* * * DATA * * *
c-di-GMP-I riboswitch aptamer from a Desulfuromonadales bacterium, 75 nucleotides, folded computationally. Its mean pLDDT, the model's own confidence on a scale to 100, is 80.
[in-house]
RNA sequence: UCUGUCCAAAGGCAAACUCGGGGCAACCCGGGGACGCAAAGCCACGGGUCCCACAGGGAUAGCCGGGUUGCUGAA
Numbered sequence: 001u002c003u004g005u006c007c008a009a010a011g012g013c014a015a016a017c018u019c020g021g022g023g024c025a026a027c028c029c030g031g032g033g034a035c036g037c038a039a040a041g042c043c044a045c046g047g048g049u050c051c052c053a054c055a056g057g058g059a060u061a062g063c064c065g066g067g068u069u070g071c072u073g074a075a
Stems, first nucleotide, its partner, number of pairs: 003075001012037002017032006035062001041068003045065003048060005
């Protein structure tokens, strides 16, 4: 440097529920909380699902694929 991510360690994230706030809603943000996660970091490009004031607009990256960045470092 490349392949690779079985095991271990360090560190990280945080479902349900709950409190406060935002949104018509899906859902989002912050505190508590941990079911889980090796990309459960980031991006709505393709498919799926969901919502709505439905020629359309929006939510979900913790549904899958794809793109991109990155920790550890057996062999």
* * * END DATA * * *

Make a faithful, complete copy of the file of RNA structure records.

c-di-GMP-I riboswitch aptamer from a Desulfuromonadales bacterium, 75 nucleotides, folded computationally. Its mean pLDDT, the model's own confidence on a scale to 100, is 80.
[in-house]
RNA sequence: UCUGUCCAAAGGCAAACUCGGGGCAACCCGGGGACGCAAAGCCACGGGUCCCACAGGGAUAGCCGGGUUGCUGAA
Numbered sequence: 001u002c003u004g005u006c007c008a009a010a011g012g013c014a015a016a017c018u019c020g021g022g023g024c025a026a027c028c029c030g031g032g033g034a035c036g037c038a039a040a041g042c043c044a045c046g047g048g049u050c051c052c053a054c055a056g057g058g059a060u061a062g063c064c065g066g067g068u069u070g071c072u073g074a075a
Stems, first nucleotide, its partner, number of pairs: 003075001012037002017032006035062001041068003045065003048060005
């Protein structure tokens, strides 16, 4: 440097529920909380699902694929 991510360690994230706030809603943000996660970091490009004031607009990256960045470092 490349392949690779079985095991271990360090560190990280945080479902349900709950409190406060935002949104018509899906859902989002912050505190508590941990079911889980090796990309459960980031991006709505393709498919799926969901919502709505439905020629359309929006939510979900913790549904899958794809793109991109990155920790550890057996062999």